by: Christine Swartzendruber, Chief Technology Officer
These are The Five Planes of User Experience. They are designed to provide a conceptual framework for talking about user experience problems and the tools we use to solve them. Plane by plane the decisions we have to make become a little more specific and involve finer levels of detail. These are essentially the tools that we use to design a website.
The Surface Plane
On the surface you see a series of Web pages, made up of images and text. Some of these images are things you can click on, performing some sort of function such as taking you to a shopping cart. Some of these images are just illustrations, such as a photograph of a book cover or the logo of the site itself.
Our concern with The Surface Plane is the visual design, or the look of the finished product.
The Skeleton Plane
Beneath that surface is the skeleton of the site: the placement of buttons, tabs, photos and blocks of text. The skeleton is designed to optimize the arrangement of these elements for maximum effect and efficiency, so that you remember the logo and can find that shopping cart button when you need it.
Navigation design is a very important element in the plane. The navigation of the site is the way that a user will move through the information architecture.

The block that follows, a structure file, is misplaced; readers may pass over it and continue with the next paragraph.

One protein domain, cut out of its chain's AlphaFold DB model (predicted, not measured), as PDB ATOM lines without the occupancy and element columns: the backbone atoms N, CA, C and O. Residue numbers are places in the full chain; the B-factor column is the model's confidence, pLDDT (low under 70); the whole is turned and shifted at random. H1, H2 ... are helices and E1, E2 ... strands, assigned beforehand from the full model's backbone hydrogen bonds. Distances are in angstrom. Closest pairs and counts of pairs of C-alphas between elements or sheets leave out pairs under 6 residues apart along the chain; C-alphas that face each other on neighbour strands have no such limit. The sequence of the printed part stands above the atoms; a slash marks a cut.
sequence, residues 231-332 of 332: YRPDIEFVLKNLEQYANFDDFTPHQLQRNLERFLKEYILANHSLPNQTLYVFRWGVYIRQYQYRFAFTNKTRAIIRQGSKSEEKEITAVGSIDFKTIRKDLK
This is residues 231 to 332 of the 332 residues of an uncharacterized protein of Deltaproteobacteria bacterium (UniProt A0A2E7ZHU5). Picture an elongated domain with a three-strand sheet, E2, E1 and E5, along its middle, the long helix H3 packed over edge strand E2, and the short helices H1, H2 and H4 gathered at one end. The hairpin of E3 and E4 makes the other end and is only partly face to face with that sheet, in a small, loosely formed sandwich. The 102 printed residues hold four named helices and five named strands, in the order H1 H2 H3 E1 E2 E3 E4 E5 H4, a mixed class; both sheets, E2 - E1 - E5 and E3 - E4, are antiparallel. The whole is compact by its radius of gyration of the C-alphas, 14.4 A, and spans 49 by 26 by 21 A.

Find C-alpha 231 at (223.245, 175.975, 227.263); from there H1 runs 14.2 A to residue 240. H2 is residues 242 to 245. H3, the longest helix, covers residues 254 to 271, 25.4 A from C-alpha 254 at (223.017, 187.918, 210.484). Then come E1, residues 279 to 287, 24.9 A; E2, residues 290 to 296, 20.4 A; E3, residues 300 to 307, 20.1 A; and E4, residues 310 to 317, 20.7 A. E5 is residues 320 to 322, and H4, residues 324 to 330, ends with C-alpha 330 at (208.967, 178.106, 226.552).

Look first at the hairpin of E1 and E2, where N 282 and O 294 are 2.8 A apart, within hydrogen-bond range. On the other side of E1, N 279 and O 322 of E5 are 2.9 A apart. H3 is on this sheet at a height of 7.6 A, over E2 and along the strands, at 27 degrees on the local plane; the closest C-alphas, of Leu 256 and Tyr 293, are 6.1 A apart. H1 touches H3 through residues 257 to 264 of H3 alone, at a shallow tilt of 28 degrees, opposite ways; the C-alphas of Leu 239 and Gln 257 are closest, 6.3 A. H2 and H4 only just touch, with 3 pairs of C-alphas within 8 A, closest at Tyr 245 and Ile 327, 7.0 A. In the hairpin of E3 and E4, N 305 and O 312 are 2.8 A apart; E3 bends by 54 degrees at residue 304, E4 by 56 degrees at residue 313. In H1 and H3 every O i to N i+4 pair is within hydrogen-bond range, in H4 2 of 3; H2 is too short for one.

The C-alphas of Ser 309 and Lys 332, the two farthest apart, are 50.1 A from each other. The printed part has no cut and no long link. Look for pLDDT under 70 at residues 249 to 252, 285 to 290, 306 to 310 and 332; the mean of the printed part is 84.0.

The Structure Plane
The skeleton is a concrete expression of the more abstract structure of the site. The skeleton might define the placement of the interface elements on our checkout page; the structure would define how users got to that page and where they could go when they were finished there. The skeleton might define the arrangement of navigational items allowing the users to browse categories of books; the structure would define what those categories actually were. Interaction design is a very important element is this plane. It is how the system will behave in response to the user.
The Scope Plane
The structure defines the way in which the various features and functions of the site fit together. Just what those features and functions are constitutes the scope of the site. Some sites that sell books offer a feature that enables users to save previously used addresses so they can be used again. The question of whether that feature, or any feature is included on the site is a question of scope.
The Strategy Plane
The scope is fundamentally determined by the strategy of the site. This strategy incorporates not only what the people running the site want to get out of it, but what the users want to get out of the site as well. In the case of a site that sells books online for example, some of the strategic objectives are pretty obvious: Users want to buy books, and we want to sell them. Other objective might not be so easy to articulate.